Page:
YARMOUTH, N.S. – The hope amongst fire departments in the tri-county region continues to be that local dispatchers remain on the job. But at an Aug. 1 meeting there was also discussion about being prepared in case this doesn’t happen.
The Town of Yarmouth said months ago it intended to put out a request for proposals (RFP) to explore options for outsourcing the dispatching services run from the Yarmouth Fire Department. As of Aug. 2 it still had not issued the RFP.
On Aug. 1 the Municipality of Yarmouth facilitated a meeting that representatives from potentially-impacted fire departments in the region were invited to.
“When the (dispatch) issue first arose, council asked the volunteer fire departments what they needed in terms of support from the municipality,” explained Victoria Brooks, CAO of the Municipality of the District of Yarmouth. “One of the items was to provide access to accurate information relating to dispatch service delivery in other parts of N.S.”
Attending the meeting was Jim Roper, president of the Fire Service Association of Nova Scotia (FSANS). Brooks says the session was designed to provide a dialogue between the association and fire service providers from Shelburne all the way around to Clare. Part of the information shared surrounded the tỷ lệ cá độ bóng đádevelopment of dispatch standards that came into being following consultations with various groups.
In April, the Town of Yarmouth issued layoff notices – for a time yet to be determined – to its four fire dispatchers, saying it would be looking to outsource dispatch services. The decision was not a reflection of the work done by the dispatchers, the town said. Rather it was based on what the town called a broken funding model that sees the town and its taxpayers covering a disproportionate cost of the fire dispatch services that are provided to two dozen fire departments.
There was an alternative draft proposal submitted to the town in June from a group of area CAOs on the issue. The town discussed that proposal in-camera due to ongoing contract negotiations and has not yet commented publicly on what the proposal contained.
Since the town issued layoff notices to the dispatchers, people have passionately expressed their desire to save the dispatcher jobs. There have also been concerns raised by the fire departments and the public pertaining to outsourcing. One concern that is been raised repeatedly is over response times and people from outside of the area not being as familiar with the local geography and where the closest fire departments are. Roper, who with Brooks met with local media the morning after the meeting, was asked if this should be an area of public concern.
“It really shouldn’t be,” he said, looking to ease concerns. “With the technology available today and the radio systems that are available there should be no difference in the time that call is placed to the time that fire department is paged out.”
Another concern raised surrounds the loss of local knowledge that the dispatchers working here have. What if people don't, or can’t, give civic addresses or proper road names when calling in an emergency. Is this a valid concern, Roper was asked?
“I think at one period it was. But with the technology with the mapping systems that they have today, it becomes much less of a concern. There will still be issues that arise . . . but I think it can be overcome.”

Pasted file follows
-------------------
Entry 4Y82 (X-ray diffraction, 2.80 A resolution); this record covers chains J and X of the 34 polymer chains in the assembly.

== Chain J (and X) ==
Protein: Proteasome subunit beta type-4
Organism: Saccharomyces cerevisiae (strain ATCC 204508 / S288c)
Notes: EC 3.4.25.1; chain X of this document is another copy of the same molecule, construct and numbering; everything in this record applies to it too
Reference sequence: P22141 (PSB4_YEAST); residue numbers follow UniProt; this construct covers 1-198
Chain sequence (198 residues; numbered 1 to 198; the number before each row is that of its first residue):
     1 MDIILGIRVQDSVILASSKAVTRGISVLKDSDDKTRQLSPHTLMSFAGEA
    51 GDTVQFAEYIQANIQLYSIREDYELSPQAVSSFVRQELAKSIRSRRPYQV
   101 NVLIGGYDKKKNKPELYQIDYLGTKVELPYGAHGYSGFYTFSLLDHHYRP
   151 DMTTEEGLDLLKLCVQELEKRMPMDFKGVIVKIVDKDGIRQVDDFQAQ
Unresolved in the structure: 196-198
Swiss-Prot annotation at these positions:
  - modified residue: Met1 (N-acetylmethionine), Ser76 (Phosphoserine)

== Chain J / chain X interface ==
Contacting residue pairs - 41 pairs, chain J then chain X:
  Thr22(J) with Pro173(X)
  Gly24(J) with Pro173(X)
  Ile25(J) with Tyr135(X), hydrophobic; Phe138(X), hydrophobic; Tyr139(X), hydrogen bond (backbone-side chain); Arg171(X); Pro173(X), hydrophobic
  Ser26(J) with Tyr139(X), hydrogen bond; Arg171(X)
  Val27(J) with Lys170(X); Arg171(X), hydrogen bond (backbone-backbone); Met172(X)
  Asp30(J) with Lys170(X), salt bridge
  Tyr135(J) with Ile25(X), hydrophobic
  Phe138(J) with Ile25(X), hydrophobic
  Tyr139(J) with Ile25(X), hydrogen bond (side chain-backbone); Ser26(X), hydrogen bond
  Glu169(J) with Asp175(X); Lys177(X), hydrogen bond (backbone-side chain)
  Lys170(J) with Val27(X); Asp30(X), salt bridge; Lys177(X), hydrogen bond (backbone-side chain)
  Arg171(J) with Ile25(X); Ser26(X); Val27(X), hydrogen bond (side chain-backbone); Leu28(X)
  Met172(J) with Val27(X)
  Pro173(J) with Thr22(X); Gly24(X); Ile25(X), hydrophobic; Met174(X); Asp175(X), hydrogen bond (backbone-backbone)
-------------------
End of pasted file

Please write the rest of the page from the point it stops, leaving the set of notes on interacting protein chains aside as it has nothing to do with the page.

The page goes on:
He noted a critical factor is also ensuring a strong civic numbering system is in place.
But Yarmouth dispatcher Peter Poirier says the concerns are valid ones. He says mapping and technology aren't always reliable when a fire call comes in.
"I had a call for a fire a couple weeks ago in Shelburne. The 911 operator was arguing with the caller, whose business was on fire, that her address was Charlotte Street and not Charlotte Lane. Her civic number was not even on Charlotte Street," he says. "Another example I took a call for a chimney fire and the person gave me the old road name not the new one. So explain to me how someone from away is going to know this?
"Or the call I took from 911. Them arguing with the caller again, about where this person lived. She had moved just two or three days prior and said she had been on the phone for almost five minutes trying to convince the 911 operator of where she was living. The grass was on fire," Poirier says about another incident. "I said it takes five to seven business days for your personal information to catch up with you."
Roper said it was evident from the meeting just how much the local dispatch service means to fire departments in the region and how much they still want to have local fire dispatchers on the other end of their calls. It is a trust factor and a brotherhood.
“I think that’s the general feeling,” he said. “But if that doesn’t happen, a Plan B is necessary.”
“The fire service is very pleased with the dispatch that they’ve been receiving,” added Brooks. “But because they’re fire service people, they know the importance of a contingency.”
Brooks said the direction from the Aug. 1 meeting is to reach out to other municipalities to work together in preparing for the future and whatever direction it takes. If the current service remains in place that would be ideal. If there is a change, it is important to ensure as seamless a transition as possible.
“We know our service is at risk.” Brooks said. “Having a contingency is just a responsible response.”
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